Can Ford Explorer be Flat Towed?


Can Ford Explorer be Flat Towed?

The short answer to that is: yes, the Ford Explorer can be flat towed. The long answer however is, only if needed. This basically means, if you have to do it, it can be done but if you have a choice, do not do it since it could severely damage your Ford Explorer.

While that may sound like an overly complicated answer, it truly is not. The Ford Explorer, unlike other vehicles, is not equipped to be flat towed. There are trucks, vans, and even SUVs that were built to be flat towed to a trailer or RV.

This is true of its current model (the 2020 Ford Explorer); however, we cannot speak for future models. If you are unsure whether your Ford Explorer can be flat towed, we would highly suggest looking into your Ford Explorer owner manual.

There you will find the information needed. We understand that most drivers do not read their owner’s manual especially if it is a brand new car and you just want to drive it instead of reading about it. However, we do suggest keeping it in a safe place for when you may need it, as moments like these.

If you bought your Ford Explorer second hand and the original owner either lost the owner manual or it was not included in your purchase, then we can help you out.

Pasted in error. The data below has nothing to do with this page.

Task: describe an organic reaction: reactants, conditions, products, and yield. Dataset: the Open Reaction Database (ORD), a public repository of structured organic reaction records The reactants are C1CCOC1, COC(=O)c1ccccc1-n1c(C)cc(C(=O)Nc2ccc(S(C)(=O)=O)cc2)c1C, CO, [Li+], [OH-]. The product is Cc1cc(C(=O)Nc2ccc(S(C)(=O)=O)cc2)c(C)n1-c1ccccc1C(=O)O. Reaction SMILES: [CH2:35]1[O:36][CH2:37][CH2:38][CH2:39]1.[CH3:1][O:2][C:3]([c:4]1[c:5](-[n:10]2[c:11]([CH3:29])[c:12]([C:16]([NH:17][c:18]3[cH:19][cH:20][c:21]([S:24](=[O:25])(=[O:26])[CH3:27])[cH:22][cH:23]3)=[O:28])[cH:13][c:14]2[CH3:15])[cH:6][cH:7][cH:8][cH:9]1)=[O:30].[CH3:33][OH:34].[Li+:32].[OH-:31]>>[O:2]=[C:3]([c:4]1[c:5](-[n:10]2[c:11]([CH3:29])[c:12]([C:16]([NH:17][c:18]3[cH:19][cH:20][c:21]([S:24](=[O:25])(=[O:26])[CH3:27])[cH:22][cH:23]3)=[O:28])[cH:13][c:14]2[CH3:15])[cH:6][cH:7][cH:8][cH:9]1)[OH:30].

According to the 2020 Ford Explorer owner manual (sometimes it can be referred to as a car manual), the Ford Explorer should not be flat towed. You can find the information below in your Ford Explorer owner manual under the section titled, “Towing.”

Recreational Towing – Front-Wheel Drive Vehicles

You cannot recreational tow your vehicle with all wheels on the ground because vehicle or transmission damage could occur. Place the front wheels on a two-wheel tow dolly. If you are using a tow dolly, follow the instructions specified by the equipment provider.

Recreational Towing – Rear-Wheel Drive Vehicles

You cannot recreational tow your vehicle with all wheels on the ground because vehicle or transmission damage could occur.

We recommend towing your vehicle with all four wheels off the ground, such as when using a car-hauling trailer. Otherwise, you cannot recreational tow your vehicle.

Recreational Towing – All-Wheel and Four-Wheel Drive Vehicles

You cannot recreational tow your vehicle with all wheels on the ground because vehicle or transmission damage could occur.

We recommend towing your vehicle with all four wheels off the ground, such as when using a car-hauling trailer. Otherwise, you cannot recreational tow your vehicle.